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When passion beats paycheques

26 May 2014
When passion beats paycheques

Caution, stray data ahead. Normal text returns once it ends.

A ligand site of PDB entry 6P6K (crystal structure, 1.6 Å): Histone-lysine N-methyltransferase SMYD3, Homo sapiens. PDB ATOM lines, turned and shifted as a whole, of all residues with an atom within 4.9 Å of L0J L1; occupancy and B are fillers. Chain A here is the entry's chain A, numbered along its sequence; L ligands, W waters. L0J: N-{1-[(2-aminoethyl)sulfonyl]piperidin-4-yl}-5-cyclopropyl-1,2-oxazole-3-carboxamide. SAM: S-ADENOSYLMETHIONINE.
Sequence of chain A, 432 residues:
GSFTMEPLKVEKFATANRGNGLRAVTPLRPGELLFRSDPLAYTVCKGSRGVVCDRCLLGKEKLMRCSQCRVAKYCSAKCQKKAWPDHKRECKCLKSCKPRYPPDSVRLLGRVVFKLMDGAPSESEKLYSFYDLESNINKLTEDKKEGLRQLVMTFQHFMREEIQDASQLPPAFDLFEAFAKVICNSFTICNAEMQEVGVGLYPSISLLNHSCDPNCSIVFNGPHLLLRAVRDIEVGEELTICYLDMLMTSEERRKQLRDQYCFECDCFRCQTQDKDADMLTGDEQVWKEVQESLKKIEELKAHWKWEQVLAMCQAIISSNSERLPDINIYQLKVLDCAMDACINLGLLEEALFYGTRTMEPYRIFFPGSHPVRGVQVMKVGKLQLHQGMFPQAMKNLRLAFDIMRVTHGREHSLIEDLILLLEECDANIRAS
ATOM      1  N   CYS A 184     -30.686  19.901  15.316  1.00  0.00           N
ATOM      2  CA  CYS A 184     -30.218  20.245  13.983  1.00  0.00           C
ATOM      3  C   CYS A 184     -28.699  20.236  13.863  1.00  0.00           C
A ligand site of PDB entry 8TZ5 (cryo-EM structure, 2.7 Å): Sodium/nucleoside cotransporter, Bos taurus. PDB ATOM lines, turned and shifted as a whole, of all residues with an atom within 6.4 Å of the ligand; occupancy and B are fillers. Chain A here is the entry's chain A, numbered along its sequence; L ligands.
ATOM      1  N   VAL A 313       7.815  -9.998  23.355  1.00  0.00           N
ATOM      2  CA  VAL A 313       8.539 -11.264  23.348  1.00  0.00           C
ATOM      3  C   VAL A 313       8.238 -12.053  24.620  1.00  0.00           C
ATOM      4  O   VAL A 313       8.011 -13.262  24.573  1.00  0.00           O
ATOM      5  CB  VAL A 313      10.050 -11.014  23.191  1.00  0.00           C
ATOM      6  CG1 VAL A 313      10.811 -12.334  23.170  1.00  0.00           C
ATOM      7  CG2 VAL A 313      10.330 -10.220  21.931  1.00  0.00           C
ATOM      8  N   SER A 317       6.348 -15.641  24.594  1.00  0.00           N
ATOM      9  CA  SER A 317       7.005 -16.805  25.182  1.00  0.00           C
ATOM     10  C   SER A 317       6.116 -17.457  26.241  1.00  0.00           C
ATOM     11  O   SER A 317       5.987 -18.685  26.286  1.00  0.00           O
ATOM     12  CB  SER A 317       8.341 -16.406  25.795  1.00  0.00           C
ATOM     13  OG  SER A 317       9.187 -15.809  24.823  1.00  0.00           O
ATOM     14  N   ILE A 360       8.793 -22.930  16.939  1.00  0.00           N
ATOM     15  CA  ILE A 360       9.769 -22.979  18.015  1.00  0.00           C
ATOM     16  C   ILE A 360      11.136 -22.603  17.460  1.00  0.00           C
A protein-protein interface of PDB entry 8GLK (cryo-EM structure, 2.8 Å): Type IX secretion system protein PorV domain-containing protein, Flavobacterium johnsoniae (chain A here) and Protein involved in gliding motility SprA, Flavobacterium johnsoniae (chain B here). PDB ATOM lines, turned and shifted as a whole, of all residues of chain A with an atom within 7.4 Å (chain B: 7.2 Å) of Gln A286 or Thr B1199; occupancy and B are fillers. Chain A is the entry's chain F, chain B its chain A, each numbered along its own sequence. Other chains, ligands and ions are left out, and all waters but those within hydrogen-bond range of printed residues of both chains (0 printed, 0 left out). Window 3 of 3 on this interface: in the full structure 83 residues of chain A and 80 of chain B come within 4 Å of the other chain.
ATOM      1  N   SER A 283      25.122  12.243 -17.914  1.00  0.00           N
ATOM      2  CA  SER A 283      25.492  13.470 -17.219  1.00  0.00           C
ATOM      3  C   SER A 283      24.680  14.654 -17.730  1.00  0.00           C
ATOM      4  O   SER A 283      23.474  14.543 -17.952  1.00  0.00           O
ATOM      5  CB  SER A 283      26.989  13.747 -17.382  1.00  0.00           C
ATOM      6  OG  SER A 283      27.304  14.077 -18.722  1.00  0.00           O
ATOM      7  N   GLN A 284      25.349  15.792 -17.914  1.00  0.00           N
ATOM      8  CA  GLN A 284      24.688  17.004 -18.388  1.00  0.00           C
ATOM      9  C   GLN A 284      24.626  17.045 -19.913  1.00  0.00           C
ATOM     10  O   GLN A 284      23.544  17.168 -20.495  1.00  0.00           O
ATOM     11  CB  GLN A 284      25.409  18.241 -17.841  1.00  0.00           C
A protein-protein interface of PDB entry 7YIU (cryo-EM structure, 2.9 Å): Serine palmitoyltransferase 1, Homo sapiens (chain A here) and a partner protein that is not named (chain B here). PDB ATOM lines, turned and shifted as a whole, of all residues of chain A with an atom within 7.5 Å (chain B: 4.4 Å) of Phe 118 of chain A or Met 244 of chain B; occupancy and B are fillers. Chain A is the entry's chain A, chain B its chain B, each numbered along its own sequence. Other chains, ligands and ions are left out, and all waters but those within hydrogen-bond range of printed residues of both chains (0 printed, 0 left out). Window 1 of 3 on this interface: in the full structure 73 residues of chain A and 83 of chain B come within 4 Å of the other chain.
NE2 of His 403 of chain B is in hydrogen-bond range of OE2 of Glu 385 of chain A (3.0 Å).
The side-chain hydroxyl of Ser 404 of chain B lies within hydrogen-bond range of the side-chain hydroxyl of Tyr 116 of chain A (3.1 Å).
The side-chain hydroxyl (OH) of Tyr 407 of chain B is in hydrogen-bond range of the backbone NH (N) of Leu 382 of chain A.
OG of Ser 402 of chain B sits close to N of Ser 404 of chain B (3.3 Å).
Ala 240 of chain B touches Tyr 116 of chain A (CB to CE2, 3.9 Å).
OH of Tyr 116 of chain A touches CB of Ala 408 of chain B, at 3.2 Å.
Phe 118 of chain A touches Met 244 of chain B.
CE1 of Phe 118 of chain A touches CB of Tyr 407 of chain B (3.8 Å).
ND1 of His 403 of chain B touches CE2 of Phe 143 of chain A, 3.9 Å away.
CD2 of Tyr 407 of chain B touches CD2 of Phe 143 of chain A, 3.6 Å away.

Life Desk :What does it take to make a difference? An honest effort... because even a journey of thousand miles starts with one step! More than a well- calculated tread, it's that ' heartfelt' move we make towards our passion and true calling. And it eventually makes all the difference.It is not, however, that easy to follow one's passion with a demanding career, especially in the commercial times of today, where one stumble can throw you off balance completely. But there are a select few who still mend and make ways to chase their passion.Overcoming the barriers of mind and money with strong determination and commitment, they fearlessly go for the path less chosen, if not the easiest one. Balancing career and charity with effortless elan, here are some spirited women who have made ' giving back' a way of life.Leading ladiesThree years ago, eight young women decided to pick passion over paycheque, a belief that still binds them.Meet Dr Divya Menon, Dr Preeja Balan, Vani Rupela, Anusha Ayyar, Promiti Ghosh, Supriya Sharma, Tanuja Talele and Preeshja Purshottam - the wonderful and inspiring women behind Octave Hearing and Speech Centre in Bangalore - a one- of- its- kind centre that provides all facilities for special children under one roof. Originally the brainchild of Dr Menon and Dr Balan, the idea of ' Octave' instantly clicked with the rest and they all decided to put together their strengths, resources, knowledge and expertise to set- up this state- of- the- art facility.The idea came when we were studying at All India Institute of Speech and Hearing, Mysore. However, it took some time to turn our dream into reality. We did private practice for a while but always felt something lacking.We saw how parents of kids with special needs had to run from one place to another in search of various facilities. This need became our motivation," shares Dr Balan.Combining their expertise with newage technology and personalised care, Octave offers a wide variety of audiology, speech and pathology services, along with specialised programmes.Having so many qualified people working together at one place gives a lot of scope for discussion and improvisation," says Dr Menon. Octave's technology- based curriculum helps children learn and communicate through latest gadgets and apps.Explains Dr Menon, " For example, if a child is not vocal, he can go to the photo library of his i- Pad and can easily pick an image to communicate."Aid for allLike Dr Menon and Dr Balan, Dr Archana Nayar, Director of Autism Centre for Excellence, New Delhi, also believes that there is a lack of good quality school programmes in India for kids with special needs. A mother of 11- year- old autistic son, Dr Nayar's personal experience gave her the strength and fervour to set up a dedicated centre for kids with autism offering standardised programmes." Early intervention is the key to improving the outcome in autism, The concept of ACE is completely new to India. Our data- driven programme is based on sound scientific principles. The educational plan relies on a well- researched curriculum based on the principles of Applied Behaviour Analysis ( ABA).Data collection and analysis via customised software system allows us to analyse progress in our children and maintain the quality of our own intervention," explains Dr Nayar, who is also a co- sponsor of Children First, India's first fully- integrated institute for child and adolescent mental health.Balancing itThe inner pull to get personally involved with the causes is driving an increasing number of women towards philanthropic ventures. The charity has definitely expanded its horizons and gone beyond the mere act of writing a cheque. Today, it is as serious a passion as starting an entrepreneurial venture.For 26- year- old entrepreneur Pooja Bohra, being comfortable in her job was not enough; the heart needed to feel happy too. A burning desire to ' make a difference' helped her establish her own NGO ' Soul', which provides free education to underprivileged kids of daily labourers and domestic helps under its two schools by the name of Gokul Vidyapeeth in Besai village of Noida, Uttar Pradesh.More than 180 children receive elementary education here.Besides arranging funds for the schools, the young entrepreneur personally takes classes every Sunday, and in her own words helping these kids has made life worthwhile for her."We also help meritorious students take admission in public and government- aided schools under the EWS ( Economically Weaker Section) scheme. The peace and positivity you get from working with these children is something money could ever buy," she states.Lighting it upEducation has emerged as the most powerful tool that can change the present and future of millions of underprivileged kids across the world. Indeed, it both expands and empowers their world.The philanthropic journey of Mohini Boparai Guleria, Director of Merchandising & Creative at ' Exclusively. in' was anything but planned. A graduate of TU Delft University, Mohini moved from Amsterdam to New Delhi in 2004 to start Boparai Architectural Services, an architectural and design firm. While working at a constructional site, she indulged in a casual chat with a daily wager's daughter, which reignited her desire to do something ' meaningful' in life."I found myself compelled to teach her the English alphabets for some reason and ended up going back every single day for the next couple of months to teach her more. Before I knew it, I had a class of 15 eager- to- learn kids and hired a full- time teacher," she shares. Soon, Guleria decided to give this informal structure a distinct identity of its own and created Charity100, which today runs five not- forprofit feeder schools for underprivileged children, in collaboration with upcoming designers."Education is one of the most transformative forces that everyone should have access to. Unfortunately, for many children of migrant workers, access to education is not only a dream, but at times unimaginable. With education, I want to give them access to better opportunities and bright future," she shares.Finding meaningWhen ' money' ceases to excite, it's the ' meaning' that gives new lease to life. " Using your professional skills in a meaningful manner matters a lot. It takes time for things to fall in place but when you look back, you don't see difficulties.After all, what you enjoy doing is what keeps you going in life," declares Dr Menon. Indeed, money no more remains the only criterion to assess reward and contentment one gets from work. The paycheque of ' doing good' is priceless and surpasses all other perks.The ' gratification' one receives from giving back outdoes the ' risk' of taking the path less taken. " I can't change the world but the satisfaction of being able to make a difference in a child's life is enough to keep me going. Even when you don't think you have anything to give, there is always something you can do," declares Guleria.-Indiatoday.